By David Paulsen
Episcopal News Service

When protests against racial injustice erupted nationwide in late spring, the dioceses of Northwestern Pennsylvania and Western New York invited Episcopalians to participate in Sacred Ground, The Episcopal Church’s 10-part, film-based discussion series. The curriculum confronts the historical roots of systemic racism and examines how that history still shapes American institutions and social interactions today.

The response was overwhelming: About 200 people signed up for the dioceses’ discussion circles.

Interest was just as strong in the Diocese of San Diego, where at least 11 congregations recently signed up to form Sacred Ground circles. And in Stevens Point, Wisconsin, the Rev. Jane Johnson started a discussion circle at her Episcopal-Lutheran congregation hoping at least a handful of people would join her. The circle widened to more than 60 participants from four local congregations and across the Diocese of Fond du Lac.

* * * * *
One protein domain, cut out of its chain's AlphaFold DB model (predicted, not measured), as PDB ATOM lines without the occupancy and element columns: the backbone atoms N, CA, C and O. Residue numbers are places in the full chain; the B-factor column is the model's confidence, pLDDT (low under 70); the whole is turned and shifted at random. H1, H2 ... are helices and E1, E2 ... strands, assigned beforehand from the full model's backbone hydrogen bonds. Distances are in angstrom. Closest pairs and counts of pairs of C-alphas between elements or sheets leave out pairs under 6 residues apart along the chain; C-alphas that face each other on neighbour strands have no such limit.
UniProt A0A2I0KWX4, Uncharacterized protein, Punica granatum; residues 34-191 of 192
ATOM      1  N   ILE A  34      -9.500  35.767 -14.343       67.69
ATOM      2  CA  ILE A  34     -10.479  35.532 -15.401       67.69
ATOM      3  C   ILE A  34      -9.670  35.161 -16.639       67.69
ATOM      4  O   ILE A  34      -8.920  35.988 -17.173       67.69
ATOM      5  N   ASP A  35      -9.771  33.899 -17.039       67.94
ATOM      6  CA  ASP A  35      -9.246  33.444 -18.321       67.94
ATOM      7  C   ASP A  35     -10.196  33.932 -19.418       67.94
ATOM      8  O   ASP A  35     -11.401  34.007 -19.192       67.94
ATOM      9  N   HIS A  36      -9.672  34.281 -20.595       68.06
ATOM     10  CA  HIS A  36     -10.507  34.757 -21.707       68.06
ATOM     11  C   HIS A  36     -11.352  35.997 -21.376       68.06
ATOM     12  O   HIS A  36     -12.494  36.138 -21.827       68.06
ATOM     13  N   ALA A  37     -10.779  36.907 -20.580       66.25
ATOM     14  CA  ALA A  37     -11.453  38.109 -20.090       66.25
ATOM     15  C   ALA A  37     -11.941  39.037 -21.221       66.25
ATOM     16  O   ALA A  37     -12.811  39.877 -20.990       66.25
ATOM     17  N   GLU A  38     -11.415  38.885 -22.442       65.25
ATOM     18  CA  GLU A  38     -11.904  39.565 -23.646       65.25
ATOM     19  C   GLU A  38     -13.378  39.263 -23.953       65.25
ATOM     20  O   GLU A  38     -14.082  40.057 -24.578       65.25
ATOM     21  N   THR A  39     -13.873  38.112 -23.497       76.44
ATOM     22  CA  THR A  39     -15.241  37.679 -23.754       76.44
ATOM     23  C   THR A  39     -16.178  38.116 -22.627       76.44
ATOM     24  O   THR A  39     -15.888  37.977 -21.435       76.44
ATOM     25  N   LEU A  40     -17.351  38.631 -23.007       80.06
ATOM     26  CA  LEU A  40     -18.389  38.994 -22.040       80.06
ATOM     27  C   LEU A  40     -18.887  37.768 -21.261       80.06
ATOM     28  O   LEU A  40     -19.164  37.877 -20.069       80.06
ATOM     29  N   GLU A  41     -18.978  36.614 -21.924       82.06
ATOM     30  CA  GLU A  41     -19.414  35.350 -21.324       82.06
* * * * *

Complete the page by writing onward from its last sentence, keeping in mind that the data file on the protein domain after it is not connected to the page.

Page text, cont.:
Such examples highlight the exponential churchwide growth in Sacred Ground participation since the May 25 police killing of George Floyd, a Black man, in Minneapolis, Minnesota, fueled widespread protests. Previously, about 400 discussion circles had taken up Sacred Ground from its launch in February 2019. Two months after Floyd’s death, that number doubled to more than 800 groups.

“The response has given me hope this is not going to be just a moment, but a movement,” Johnson told Episcopal News Service. “It’s sad that it takes so long to wake up to something … but we’re finally willing to do something.”

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